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Published by Camilo Granados

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Published by: Camilo Granados on Feb 22, 2013
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Modeling of Chloride Transport in Cracked Concrete: A 3-D Image
 based Microstructure Simulation
Yang Lu
, Edward Garboczi
, Dale Bentz
, Jeffrey Davis
 National Institute of Standards and Technology
*Corresponding author:Engineering Laboratory, National Institute of Standards and Technology, 100 Bureau Drive8615, Gaithersburg, MD 20899, yang.lu@nist.gov 
It is highly desirable to develop amodel predicting the chloride diffusion profile incracked concrete while considering the realmicrostructure including cement paste, voids,and aggregates. While current models consider concrete at various levels of complexity in predicting the initiation of chloride-inducedcorrosion, considering the influence of crackingis generally beyond their scope. In this study, a3-D image-based microstructure simulation procedure was developed to model the chlorideingress in cracked mortar. A micro-X-rayfluorescence (XRF) test was conducted tomeasure the chloride concentration profile of amortar sample. The notched mortar sample wasexposed in a chloride ponding test for 30 days before the micro-XRF measurement. A 2-Dsimulation result, with a mesh based directly onthe XRF characterization of microstructure,showed good agreement with the micro-XRFmeasurement. With this validation, two different3-D concrete microstructures were generated andmeshed in 3-D and a commercial software package was used to accurately compute theinfluence of cracking on chloride diffusion with binding. The chloride concentration gradient inthe crack changed the concentration profile alongthe crack and nearby irregular aggregate surfacescontinually. Comparison to micro-XRFmeasurement data indicates that the contributionsof the crack play a significant role in the chlorideingress.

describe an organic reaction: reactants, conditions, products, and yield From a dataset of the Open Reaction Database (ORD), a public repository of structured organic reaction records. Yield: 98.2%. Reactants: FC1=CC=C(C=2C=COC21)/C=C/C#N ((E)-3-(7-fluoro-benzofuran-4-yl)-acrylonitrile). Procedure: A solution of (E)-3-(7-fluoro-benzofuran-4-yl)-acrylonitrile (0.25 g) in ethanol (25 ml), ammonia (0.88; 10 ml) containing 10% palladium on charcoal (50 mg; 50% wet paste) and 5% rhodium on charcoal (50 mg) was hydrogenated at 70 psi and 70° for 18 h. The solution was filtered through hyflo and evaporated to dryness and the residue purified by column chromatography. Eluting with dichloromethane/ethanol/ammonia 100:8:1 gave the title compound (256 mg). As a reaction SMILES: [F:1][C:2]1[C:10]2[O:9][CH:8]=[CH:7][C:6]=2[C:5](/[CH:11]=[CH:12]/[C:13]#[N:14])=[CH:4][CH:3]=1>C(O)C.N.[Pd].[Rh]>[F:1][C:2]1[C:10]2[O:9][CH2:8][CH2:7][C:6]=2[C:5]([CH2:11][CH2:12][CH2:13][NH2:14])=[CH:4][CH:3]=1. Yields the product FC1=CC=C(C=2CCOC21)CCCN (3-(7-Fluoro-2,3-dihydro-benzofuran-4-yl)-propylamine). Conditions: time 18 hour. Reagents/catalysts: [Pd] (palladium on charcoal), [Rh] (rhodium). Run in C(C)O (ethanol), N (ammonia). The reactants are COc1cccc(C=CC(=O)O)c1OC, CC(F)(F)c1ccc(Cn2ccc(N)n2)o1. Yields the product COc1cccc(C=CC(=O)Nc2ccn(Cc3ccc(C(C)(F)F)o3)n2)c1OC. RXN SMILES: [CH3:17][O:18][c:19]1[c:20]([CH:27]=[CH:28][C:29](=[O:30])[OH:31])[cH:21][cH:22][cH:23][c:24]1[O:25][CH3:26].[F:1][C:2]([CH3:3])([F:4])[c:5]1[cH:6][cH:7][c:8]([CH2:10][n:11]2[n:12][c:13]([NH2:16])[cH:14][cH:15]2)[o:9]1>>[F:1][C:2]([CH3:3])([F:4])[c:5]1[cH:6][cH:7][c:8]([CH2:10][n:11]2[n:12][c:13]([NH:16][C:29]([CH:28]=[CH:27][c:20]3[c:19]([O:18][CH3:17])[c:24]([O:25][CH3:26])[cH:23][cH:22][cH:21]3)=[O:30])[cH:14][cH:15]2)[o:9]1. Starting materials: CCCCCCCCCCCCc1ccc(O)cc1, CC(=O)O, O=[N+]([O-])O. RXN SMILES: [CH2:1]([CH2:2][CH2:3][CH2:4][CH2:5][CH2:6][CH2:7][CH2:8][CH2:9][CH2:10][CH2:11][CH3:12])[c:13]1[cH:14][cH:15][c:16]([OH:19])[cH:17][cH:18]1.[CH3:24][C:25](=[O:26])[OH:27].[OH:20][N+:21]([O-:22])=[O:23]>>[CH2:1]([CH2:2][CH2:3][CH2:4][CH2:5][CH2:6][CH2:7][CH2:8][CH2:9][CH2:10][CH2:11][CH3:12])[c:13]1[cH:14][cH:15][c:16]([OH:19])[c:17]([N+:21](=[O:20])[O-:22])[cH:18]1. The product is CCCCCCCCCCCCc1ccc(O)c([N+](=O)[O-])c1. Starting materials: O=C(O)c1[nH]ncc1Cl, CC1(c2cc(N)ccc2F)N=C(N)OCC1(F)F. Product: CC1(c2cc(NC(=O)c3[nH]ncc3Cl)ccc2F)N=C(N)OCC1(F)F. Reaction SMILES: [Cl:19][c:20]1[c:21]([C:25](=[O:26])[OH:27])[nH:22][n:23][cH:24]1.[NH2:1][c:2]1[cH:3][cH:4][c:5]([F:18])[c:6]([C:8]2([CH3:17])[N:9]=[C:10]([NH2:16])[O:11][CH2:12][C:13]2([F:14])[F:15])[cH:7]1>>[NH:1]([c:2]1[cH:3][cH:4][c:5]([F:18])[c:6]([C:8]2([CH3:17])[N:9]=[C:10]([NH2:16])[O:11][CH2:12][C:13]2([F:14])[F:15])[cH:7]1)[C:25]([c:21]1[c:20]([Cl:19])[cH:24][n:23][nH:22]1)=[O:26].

COMSOL Multiphysics, chloridediffusion and reaction, micro-X-rayfluorescence, X-ray CT, virtual concrete model,corrosion.
1. Introduction
To improve the service life of concretestructures and make them more durable,appropriate mechanical and transport propertiesare equally necessary. Generally, commonconcrete degradation processes, includingcorrosion of steel reinforcement, sulfate attack,alkali-silica reaction, and damage due tofreezing/thawing are strongly influenced by thediffusion of ions modified by any binding/reaction. Thus, an applicable approach toincrease concrete service life is to reducetransport phenomena in concrete. Moreover,micro- or macro- cracks, which have a criticalnegative influence on all concrete degradation processes, are almost always present in concreteduring its service life. Cracks with differentwidths and depths will reduce the effective cover thickness and accelerate the migration of chloride ions. Understanding the relationships between cracked microstructure and transportcan improve the elucidation of degradationmechanisms within concrete. While currentmodels consider concrete at various levels of complexity in predicting the initiation of chloride-induced corrosion, considering theinfluence of cracking is generally beyond their scope. This paper develops a model to predict thechloride diffusion depth in cracked concreteconsidering the real microstructure includingcement paste, voids, and aggregates.Previous research has used the COMSOLMultiphysics package